Despite various macroeconomic indicators pointing towards the Central Bank’s ability to ease policy rates, the monetary and financial sector regulator yesterday opted to maintain rates due to the external economic environment and risks arising from the government’s budget.
Inflation in the economy is now within the 4-6 percent target range, while broad money supply has fallen to 16.7 percent compared to the 18 percent target, private sector credit growth has fallen to 14.7 percent compared to the 15 percent target, and the real effective exchange rate has received the necessary corrections according to Central Bank data.
In contrast, growth in 2017 was estimated to be 3.8 percent, well below the country’s growth potential of 5.75 percent.
“If you look at all the indicators, there were grounds for cautious satisfaction that the economy was stabilizing quite nicely. Why the monetary policy was not eased given that growth was muted and the economy is stabilizing? There were a couple of factors. One is the international dimension,” Central Bank Governor Dr. Indrajit Coomaraswamy said.
With growth picking up in advanced and large economies, they are opting for tighter monetary policies, attracting the attention
“In a context where money is beginning to move from emerging markets generally to advanced markets, because of interest rate developments in the advanced economies, to reduce rates could lead to incentivizing outflows from the Sri Lankan economy,” Dr. Coomaraswamy said.
In addition, he said that oil prices have increased in the world market and may stabilize around US$ 60 per barrel, but in case that prices do rise above this, inflation in Sri Lanka could rise above the target 4-6 percent range.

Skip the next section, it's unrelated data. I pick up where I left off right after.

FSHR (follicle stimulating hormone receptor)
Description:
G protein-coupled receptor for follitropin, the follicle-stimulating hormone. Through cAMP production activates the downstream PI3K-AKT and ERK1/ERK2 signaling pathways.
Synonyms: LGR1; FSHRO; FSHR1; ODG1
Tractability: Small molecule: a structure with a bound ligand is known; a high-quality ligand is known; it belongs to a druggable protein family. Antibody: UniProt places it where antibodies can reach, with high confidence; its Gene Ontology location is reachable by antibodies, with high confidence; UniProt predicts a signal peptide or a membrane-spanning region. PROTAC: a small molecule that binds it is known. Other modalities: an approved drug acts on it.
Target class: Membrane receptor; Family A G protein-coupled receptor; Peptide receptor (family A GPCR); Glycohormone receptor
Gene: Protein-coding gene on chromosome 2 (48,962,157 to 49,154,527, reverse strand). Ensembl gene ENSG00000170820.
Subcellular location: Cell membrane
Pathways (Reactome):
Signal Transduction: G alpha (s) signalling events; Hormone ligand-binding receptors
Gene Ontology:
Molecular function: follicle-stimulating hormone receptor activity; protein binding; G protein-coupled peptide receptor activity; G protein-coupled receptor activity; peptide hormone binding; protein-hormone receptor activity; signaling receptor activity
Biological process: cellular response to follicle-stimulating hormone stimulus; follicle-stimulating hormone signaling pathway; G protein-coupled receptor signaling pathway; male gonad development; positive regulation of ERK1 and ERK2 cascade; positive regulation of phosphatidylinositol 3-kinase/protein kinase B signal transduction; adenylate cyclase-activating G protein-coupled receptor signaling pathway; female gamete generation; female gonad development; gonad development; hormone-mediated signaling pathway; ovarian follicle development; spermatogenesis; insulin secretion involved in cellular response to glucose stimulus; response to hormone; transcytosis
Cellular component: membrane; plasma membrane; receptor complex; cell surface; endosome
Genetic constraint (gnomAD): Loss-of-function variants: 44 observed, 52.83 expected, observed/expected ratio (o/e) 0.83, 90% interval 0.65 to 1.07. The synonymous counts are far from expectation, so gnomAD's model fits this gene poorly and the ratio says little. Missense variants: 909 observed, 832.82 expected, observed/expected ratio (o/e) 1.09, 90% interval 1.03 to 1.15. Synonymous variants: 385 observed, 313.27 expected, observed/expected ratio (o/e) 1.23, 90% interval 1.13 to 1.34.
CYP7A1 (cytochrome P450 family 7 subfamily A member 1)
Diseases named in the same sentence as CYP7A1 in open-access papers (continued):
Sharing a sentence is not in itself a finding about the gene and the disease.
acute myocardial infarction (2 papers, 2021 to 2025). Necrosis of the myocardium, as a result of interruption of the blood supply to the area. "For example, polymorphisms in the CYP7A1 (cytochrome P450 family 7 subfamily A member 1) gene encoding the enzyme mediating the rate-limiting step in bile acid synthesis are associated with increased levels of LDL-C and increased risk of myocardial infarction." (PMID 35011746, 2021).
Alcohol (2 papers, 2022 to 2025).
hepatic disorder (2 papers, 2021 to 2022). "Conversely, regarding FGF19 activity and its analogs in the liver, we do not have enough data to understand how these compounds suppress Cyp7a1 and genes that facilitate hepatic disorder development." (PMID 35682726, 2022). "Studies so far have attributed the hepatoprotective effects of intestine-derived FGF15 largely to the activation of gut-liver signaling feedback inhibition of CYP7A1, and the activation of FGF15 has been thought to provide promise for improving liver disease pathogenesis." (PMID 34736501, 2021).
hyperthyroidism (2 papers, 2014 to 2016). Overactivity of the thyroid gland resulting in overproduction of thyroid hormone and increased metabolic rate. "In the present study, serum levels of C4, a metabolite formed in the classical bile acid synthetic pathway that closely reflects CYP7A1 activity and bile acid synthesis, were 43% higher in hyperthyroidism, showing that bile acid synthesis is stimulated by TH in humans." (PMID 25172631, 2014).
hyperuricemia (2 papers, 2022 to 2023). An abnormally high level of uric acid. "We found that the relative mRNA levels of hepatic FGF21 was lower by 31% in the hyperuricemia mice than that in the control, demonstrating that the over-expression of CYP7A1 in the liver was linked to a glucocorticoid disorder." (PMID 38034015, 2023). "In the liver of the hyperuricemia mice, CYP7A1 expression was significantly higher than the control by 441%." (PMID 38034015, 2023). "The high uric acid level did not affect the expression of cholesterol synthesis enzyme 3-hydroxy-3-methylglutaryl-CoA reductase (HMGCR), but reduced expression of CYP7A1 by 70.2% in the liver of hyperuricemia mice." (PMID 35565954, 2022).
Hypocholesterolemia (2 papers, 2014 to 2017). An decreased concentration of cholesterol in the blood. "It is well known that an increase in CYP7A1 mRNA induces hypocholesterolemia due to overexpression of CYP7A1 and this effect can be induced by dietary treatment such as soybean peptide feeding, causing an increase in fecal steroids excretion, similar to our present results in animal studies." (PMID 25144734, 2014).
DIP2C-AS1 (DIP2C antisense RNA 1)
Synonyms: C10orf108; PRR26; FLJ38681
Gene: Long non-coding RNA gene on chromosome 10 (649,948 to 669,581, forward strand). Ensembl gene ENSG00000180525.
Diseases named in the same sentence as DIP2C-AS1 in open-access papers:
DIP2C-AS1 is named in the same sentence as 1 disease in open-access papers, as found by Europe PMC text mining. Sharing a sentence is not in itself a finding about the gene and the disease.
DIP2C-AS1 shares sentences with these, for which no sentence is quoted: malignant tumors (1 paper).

The other major reason for rates to be kept stable was to observe government’s actions related to the fiscal sector during the last month of 2017, according to Dr. Coomaraswamy.
“We would like to wait and see what the actual fiscal outcome was for 2017 before we think of loosening monetary policy. Clearly, if there has been loosening of fiscal policy, it would not be wise to loosen monetary policy at the same time,” he said.
The Standing Deposit Facility Rate was maintained at 7.25 percent, while the Standing Lending Facility Rate was kept at 8.75 percent, and the Statutory Reserve Ratio was kept at 7.5 percent yesterday.
Despite the Central Bank having kept rates stable for over 10 months, business surveys conducted for the first quarter of this year had shown positive readings compared to the negative readings a year ago, indicating that growth would pick up this year compared to the disappointing year the country had in 2017 due to weather related anomalies, according to Dr. Coomaraswamy.
He said that the Central Bank was expecting growth to reach 5 to 5.5 percent this year.
“For that to continue and materialize for an even better outcome, the country needs political stability. So that is what we now need to have as quickly as possible,” he said, referring to the uncertainty that is currently persisting with regard to the country’s political future, following the local government election upset for the national government two weeks ago.